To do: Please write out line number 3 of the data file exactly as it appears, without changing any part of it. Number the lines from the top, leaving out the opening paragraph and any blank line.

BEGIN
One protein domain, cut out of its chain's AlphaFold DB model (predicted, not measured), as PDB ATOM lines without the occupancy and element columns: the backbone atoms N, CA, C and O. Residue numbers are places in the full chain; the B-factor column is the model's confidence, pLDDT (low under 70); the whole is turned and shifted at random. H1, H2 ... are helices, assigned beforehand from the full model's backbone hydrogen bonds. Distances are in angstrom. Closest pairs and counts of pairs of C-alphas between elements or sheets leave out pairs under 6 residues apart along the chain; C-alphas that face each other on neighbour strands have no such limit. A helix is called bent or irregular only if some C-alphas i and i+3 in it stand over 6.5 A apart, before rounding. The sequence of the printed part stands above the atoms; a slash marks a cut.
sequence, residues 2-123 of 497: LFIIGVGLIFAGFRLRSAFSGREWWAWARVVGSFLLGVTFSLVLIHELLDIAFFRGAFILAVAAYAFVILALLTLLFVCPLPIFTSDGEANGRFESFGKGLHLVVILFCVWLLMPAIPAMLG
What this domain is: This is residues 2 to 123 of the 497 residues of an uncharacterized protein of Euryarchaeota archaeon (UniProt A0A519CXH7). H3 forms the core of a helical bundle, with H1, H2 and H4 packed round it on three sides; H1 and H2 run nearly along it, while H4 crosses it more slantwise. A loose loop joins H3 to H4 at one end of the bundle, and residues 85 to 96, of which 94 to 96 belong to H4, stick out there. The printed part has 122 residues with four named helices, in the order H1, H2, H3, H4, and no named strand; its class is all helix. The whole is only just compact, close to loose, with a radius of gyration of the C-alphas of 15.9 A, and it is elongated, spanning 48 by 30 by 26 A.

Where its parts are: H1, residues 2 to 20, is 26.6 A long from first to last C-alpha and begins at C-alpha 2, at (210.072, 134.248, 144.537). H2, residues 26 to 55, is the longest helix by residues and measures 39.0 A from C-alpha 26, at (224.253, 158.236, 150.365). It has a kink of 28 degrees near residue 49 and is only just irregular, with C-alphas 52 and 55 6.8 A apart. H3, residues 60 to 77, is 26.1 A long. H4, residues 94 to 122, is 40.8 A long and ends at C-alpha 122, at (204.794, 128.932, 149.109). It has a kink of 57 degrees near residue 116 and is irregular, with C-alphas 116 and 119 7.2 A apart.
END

Where its parts are: H1, residues 2 to 20, is 26.6 A long from first to last C-alpha and begins at C-alpha 2, at (210.072, 134.248, 144.537). H2, residues 26 to 55, is the longest helix by residues and measures 39.0 A from C-alpha 26, at (224.253, 158.236, 150.365). It has a kink of 28 degrees near residue 49 and is only just irregular, with C-alphas 52 and 55 6.8 A apart. H3, residues 60 to 77, is 26.1 A long. H4, residues 94 to 122, is 40.8 A long and ends at C-alpha 122, at (204.794, 128.932, 149.109). It has a kink of 57 degrees near residue 116 and is irregular, with C-alphas 116 and 119 7.2 A apart.